A new interactive map highlights historic sites in the Gullah Geechee Cultural Heritage Corridor, a region that includes the barrier islands and coastal mainland communities from Pender County on the southern coast of North Carolina to St. Johns County on the northern coast of Florida.
Gullah Geechee describes a language, culture and a people, the direct descendants of enslaved Africans brought to America to labor on coastal plantations. The Gullah Geechee people lived in relative isolation on the plantations and later as free people in small island and mainland communities in the Carolinas, Georgia and Florida. As a result, they were able to retain and pass down many of their ancestors' African traditions, languages and foodways.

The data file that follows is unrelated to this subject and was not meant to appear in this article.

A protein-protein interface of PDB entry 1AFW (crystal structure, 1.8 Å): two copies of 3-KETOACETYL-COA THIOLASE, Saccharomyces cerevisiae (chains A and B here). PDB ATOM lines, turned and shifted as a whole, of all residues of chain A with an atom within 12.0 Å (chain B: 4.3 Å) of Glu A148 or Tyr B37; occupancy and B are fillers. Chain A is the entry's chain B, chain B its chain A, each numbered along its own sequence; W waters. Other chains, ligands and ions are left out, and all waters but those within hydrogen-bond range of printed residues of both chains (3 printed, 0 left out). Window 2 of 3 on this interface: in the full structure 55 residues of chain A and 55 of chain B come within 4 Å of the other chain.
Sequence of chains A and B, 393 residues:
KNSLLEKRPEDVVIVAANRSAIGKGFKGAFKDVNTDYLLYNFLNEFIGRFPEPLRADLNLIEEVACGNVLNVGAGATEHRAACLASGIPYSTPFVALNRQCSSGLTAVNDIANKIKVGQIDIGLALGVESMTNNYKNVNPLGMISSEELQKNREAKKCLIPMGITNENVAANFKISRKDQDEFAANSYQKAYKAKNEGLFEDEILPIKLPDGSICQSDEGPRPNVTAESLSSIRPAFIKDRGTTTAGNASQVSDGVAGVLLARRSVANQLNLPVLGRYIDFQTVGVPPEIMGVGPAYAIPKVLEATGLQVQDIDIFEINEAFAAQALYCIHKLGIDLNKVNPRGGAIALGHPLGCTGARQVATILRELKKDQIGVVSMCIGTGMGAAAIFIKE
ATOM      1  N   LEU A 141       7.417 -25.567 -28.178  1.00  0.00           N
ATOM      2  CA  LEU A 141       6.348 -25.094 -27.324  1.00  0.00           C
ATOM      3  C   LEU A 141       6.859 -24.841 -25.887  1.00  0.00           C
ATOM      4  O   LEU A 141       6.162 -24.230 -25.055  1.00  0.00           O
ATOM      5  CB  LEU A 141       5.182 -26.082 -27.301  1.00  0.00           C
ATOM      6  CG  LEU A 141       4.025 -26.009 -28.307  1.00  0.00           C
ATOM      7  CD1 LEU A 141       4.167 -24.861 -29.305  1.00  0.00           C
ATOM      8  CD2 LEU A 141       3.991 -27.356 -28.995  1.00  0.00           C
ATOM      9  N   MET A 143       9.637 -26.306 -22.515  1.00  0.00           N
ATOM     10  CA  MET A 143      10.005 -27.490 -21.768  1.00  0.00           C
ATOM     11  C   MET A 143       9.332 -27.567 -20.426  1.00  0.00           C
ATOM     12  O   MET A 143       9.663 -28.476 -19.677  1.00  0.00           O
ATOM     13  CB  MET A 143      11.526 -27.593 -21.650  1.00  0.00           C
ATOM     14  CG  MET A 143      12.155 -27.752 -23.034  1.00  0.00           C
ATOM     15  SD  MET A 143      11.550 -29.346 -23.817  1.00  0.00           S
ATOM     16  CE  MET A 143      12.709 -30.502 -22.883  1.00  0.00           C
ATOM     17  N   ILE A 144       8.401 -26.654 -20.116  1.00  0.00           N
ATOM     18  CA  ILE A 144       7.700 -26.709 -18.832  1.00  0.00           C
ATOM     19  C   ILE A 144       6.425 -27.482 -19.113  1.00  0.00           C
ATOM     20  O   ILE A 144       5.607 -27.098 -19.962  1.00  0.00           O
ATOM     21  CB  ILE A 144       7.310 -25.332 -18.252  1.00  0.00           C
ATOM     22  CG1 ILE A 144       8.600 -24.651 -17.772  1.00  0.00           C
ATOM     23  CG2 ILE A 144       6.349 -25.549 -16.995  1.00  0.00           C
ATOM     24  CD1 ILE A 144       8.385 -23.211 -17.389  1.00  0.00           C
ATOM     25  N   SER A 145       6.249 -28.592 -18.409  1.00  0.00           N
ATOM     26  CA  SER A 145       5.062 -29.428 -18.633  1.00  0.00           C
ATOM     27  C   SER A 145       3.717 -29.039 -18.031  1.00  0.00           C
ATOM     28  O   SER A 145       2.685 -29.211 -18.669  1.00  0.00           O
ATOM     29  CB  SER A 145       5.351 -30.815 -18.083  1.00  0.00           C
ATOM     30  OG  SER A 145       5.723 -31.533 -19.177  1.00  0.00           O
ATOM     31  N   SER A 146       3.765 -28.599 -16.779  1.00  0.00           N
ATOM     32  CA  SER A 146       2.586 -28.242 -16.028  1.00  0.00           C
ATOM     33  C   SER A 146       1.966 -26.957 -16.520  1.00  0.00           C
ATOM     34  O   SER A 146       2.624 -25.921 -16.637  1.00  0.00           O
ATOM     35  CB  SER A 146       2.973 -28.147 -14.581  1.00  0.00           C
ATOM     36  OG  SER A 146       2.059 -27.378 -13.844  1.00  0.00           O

The map was developed by Gullah Geechee Cultural Heritage Corridor Commission in partnership with the History Department at Queens University of Charlotte. The project was funded by the North Carolina Humanities Council, a statewide nonprofit and affiliate of the National Endowment for the Humanities. Learn more.